Regardless, by far the greatest strength of Skyward Sword's story is that Link and Zelda are childhood friends. On top of that, Zelda's character is quickly established to be that of a strong-willed, yet sometimes bubbly, school girl. Zelda is not a princess; she is simply another young woman living on this floating island who happens to be best friends with Link. After the Wing Ceremony ends, an annual ceremony held every year in Skyloft to honor the goddess, Link and Zelda go on a nice, relaxing ride through the clouds together. However, it doesn't take long for things to go wrong. A tornado appears in the sky, and both Link and Zelda are thrown off of their Loftwings (the giant birds used for transportation). Link awakes once again in his bed to find that Zelda is missing. While Link's Loftwing managed to carry his unconscious body back to Skyloft, Zelda's, apparently, did not. It is clear that Link is greatly distressed over this news and feels guilty for not being able to protect Zelda. It is for this reason that the whole "hero saves damsel in distress/the world" plot that has been seen in nearly every Zelda for the past 25 years feels new and refreshing. Link is not saving a damsel in distress; he is not saving some princess he's only just met and doesn't know; he's not inexplicably accepting a life-threatening destiny that's suddenly thrust upon him. Link goes on his journey because he's trying to rescue his best friend, his best friend whom he would do anything for, and who would do anything for him. But Link doesn't embark on this journey alone. He has you, reader, and your two arms to help guide him through the perils of his quest. That's right, folks, I'm talking motion controls.
How could you not fall in love with that face?
I first played Skyward Sword at E3 2010. Zelda being one of my favorite video game series of all time, I could not believe how fortunate I was to not only be in the theatre as the game was first announced, but also to be among the first lucky few to play it! My excitement that day could not be topped, even by that of Japanese schoolgirls clamouring for the next Gothic Lolita-themed Sailor Moon outfit for Hello Kitty! Despite my indescribable pleasure, I walked away from the Skyward Sword demo less than impressed, or rather, skeptical. Even though the game was utilizing the new Wii MotionPlus peripheral, a device meant to make the experience of using the Wii Remote closer to 1:1, Link's arm still didn't really follow my movement as much as I expected it to. This however, I realized was a combination of my ridiculously high expectations and a limitation of the Wii MotionPlus, and it was not a fault of the game's. I was also certain that by the time the game released, it would feel much better and more natural to play. If anyone could do it, Nintendo could. Thankfully, I was right, but I never expected how right I would be. Within the first hour of playing, all of my motion controls-related worries were set to eternal rest.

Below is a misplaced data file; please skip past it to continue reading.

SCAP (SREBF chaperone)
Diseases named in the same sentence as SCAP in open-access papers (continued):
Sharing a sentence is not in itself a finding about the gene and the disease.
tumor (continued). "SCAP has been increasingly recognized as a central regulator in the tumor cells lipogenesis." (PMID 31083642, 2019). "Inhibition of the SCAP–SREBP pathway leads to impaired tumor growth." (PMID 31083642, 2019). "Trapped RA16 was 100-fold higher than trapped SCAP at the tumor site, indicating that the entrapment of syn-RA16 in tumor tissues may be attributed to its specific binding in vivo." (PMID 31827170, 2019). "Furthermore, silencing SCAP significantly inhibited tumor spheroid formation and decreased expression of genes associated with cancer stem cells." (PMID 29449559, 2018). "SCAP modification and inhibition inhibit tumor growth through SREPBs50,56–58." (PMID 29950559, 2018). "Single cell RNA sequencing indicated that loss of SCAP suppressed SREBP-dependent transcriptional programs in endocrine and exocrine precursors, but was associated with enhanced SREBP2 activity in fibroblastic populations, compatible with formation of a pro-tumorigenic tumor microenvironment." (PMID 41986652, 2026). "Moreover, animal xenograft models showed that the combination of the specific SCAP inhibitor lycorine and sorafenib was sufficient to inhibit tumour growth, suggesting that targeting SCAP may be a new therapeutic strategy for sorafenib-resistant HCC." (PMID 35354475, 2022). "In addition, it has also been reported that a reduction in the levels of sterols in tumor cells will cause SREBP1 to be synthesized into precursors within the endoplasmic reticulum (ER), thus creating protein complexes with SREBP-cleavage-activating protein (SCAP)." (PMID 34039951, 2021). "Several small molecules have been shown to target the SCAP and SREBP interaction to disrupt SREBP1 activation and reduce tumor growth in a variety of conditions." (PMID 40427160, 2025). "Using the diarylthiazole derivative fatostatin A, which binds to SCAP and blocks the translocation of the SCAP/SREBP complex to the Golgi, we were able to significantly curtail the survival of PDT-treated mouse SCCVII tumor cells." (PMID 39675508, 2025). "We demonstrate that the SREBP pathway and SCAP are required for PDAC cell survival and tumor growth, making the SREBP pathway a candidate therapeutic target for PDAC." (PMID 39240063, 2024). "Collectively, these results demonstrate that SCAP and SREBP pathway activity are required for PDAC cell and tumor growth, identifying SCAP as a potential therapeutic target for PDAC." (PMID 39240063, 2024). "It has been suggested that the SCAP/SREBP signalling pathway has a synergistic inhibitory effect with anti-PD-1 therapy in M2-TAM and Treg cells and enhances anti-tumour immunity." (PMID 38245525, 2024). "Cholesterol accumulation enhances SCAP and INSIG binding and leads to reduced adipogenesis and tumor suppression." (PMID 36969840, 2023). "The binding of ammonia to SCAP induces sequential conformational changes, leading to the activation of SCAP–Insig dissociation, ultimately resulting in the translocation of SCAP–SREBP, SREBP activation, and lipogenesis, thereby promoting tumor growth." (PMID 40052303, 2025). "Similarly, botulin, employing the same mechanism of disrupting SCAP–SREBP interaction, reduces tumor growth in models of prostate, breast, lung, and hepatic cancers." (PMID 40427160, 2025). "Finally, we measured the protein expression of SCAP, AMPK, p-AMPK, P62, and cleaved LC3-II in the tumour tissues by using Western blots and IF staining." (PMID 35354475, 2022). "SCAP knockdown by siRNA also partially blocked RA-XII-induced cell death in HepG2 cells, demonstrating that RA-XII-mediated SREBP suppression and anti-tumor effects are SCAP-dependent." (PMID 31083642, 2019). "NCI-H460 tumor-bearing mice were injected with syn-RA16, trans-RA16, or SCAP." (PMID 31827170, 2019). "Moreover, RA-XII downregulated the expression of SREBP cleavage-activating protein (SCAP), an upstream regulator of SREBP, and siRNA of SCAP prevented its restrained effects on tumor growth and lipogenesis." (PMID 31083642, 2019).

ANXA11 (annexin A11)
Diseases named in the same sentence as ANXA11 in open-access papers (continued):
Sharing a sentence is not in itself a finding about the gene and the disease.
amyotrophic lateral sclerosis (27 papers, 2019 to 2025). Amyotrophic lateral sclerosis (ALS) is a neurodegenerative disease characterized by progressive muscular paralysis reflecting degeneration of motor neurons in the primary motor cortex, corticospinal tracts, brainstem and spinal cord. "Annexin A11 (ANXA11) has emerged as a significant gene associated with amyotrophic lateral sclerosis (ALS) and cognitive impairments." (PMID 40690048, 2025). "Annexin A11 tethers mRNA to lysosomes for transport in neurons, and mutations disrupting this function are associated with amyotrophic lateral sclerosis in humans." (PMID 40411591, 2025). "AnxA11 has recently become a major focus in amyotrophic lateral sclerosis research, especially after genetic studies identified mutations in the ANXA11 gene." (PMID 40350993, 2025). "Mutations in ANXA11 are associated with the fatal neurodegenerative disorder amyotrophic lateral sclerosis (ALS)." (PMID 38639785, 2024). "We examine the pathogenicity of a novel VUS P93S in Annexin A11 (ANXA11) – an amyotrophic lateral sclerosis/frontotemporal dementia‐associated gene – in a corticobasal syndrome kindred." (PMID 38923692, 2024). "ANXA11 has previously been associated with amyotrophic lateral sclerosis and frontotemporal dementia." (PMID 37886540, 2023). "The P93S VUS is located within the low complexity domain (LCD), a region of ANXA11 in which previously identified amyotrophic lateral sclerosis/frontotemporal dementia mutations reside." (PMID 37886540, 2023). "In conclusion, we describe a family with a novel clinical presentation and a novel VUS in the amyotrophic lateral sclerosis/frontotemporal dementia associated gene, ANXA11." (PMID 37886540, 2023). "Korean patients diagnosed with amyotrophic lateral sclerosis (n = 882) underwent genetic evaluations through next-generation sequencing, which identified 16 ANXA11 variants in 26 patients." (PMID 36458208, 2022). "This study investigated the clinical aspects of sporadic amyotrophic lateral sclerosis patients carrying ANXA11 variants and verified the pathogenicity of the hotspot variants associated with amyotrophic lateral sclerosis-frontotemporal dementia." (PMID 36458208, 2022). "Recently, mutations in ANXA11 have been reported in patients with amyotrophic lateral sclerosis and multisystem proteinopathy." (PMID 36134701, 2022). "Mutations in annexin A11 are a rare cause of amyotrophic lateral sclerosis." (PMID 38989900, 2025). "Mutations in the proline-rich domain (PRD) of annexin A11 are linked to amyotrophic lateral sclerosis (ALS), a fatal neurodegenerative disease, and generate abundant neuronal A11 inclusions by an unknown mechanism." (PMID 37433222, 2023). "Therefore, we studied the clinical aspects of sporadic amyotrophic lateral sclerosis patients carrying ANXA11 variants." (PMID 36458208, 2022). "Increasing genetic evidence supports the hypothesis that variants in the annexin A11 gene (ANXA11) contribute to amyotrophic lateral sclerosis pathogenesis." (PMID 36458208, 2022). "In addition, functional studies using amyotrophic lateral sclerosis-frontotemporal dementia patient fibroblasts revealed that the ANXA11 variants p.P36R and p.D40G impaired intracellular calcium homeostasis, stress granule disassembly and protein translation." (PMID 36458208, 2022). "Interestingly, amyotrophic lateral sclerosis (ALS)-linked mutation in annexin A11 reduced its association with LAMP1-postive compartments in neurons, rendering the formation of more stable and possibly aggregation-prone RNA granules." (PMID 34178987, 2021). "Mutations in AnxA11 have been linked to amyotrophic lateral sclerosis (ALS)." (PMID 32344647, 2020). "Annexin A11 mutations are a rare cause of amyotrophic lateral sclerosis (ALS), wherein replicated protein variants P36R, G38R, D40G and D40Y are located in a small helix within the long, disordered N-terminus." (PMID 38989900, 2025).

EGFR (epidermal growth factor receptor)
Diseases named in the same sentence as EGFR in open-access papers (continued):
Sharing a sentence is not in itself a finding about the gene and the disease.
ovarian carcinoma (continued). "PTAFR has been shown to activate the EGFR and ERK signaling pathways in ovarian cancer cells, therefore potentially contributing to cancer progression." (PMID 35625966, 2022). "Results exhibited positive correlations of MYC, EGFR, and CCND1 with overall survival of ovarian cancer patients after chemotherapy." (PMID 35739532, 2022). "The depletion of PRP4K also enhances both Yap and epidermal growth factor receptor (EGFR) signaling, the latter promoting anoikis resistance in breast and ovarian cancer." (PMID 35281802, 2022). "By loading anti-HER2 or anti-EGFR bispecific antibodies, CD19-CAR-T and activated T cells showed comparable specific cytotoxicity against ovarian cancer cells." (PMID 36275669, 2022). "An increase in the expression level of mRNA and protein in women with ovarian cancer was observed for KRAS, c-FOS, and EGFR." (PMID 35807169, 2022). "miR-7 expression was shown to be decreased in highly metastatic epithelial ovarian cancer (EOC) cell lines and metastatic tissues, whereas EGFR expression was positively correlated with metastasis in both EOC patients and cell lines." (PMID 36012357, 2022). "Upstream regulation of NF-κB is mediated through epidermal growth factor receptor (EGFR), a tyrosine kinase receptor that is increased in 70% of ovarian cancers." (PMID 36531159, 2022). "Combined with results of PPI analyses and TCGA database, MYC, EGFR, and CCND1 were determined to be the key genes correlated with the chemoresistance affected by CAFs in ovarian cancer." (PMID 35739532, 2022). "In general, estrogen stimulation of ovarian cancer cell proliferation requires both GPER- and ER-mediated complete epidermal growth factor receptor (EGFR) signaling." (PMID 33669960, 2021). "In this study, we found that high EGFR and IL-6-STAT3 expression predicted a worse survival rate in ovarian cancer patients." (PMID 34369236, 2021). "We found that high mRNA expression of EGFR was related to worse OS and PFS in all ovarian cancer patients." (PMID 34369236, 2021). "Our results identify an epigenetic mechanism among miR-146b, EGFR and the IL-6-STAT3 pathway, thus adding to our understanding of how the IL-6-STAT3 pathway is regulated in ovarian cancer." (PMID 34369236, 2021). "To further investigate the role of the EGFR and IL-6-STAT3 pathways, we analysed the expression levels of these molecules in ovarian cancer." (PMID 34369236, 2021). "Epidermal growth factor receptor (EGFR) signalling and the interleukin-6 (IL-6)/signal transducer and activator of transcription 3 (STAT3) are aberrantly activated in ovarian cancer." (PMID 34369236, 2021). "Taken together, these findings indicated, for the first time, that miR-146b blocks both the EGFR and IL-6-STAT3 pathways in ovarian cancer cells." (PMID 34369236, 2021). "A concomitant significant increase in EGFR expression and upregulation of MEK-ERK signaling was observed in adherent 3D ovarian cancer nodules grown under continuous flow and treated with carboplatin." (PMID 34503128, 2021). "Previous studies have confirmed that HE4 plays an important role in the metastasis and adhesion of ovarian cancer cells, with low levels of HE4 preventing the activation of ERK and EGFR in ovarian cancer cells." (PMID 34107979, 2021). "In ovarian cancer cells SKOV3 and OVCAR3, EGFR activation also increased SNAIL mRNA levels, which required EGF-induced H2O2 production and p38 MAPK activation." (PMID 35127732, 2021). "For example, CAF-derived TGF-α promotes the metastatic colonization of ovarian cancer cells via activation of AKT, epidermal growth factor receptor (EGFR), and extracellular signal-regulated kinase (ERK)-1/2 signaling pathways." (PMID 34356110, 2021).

While all of Skyward Sword's features are equally impressive and unbelievably well designed, its motion controls are by far where the game shines the brightest. To say Skyward Sword's motion controls are a success is a gross understatement; they are the best the console has ever seen by a wide margin and are arguably the best motion controls available in gaming—even compared to games using the Playstation Move or the Xbox Kinect. Everything from swinging your arm to swipe Link's sword to flicking your wrist to crack Link's whip to pulling back the Nunchuck to ready Link's arrows feels smooth, accurate, and natural. None of the motion controls feel tacked on or pointless; everything is very deliberate and has a very obvious and intuitive purpose. Even selecting items or onscreen choices feels improved by the gesture-based controls.
It really is astounding how well Skyward Sword's motion controls work. Plus, it's refreshing to know that motion controls can actually be done right.
Even though the motion controls allow manipulation of the majority of Link's actions, the game still has uses for the traditional buttons. Happily, I can say pressing the controllers' buttons feel just as natural as using the motion controls. One of the problems with Twilight Princess' Wii controls was that it used all four directions of the D-pad, three of which were used for assigning items. The fact is that the D-pad can be hard to reach on the Wii Remote, especially up, right, and left. In Skyward Sword, down, which is easy to reach while still being able to press A, is used to call Fi (whom I will talk about later)—a potentially common occurrence; up is only used to take out the harp, the game's musical instrument, and is only necessary in a handful of situations, all of which involve Link stopping everything else and just playing the harp.